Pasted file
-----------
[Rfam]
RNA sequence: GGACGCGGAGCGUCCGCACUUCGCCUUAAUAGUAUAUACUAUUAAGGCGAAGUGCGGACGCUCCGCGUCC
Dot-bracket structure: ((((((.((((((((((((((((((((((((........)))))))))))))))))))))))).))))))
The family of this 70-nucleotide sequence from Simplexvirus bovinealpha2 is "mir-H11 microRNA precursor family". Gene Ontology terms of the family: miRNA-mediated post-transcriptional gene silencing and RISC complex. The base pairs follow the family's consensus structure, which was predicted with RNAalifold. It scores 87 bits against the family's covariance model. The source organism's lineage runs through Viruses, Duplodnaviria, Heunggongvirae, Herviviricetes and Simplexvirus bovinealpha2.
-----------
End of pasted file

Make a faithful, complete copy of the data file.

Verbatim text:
[Rfam]
RNA sequence: GGACGCGGAGCGUCCGCACUUCGCCUUAAUAGUAUAUACUAUUAAGGCGAAGUGCGGACGCUCCGCGUCC
Dot-bracket structure: ((((((.((((((((((((((((((((((((........)))))))))))))))))))))))).))))))
The family of this 70-nucleotide sequence from Simplexvirus bovinealpha2 is "mir-H11 microRNA precursor family". Gene Ontology terms of the family: miRNA-mediated post-transcriptional gene silencing and RISC complex. The base pairs follow the family's consensus structure, which was predicted with RNAalifold. It scores 87 bits against the family's covariance model. The source organism's lineage runs through Viruses, Duplodnaviria, Heunggongvirae, Herviviricetes and Simplexvirus bovinealpha2.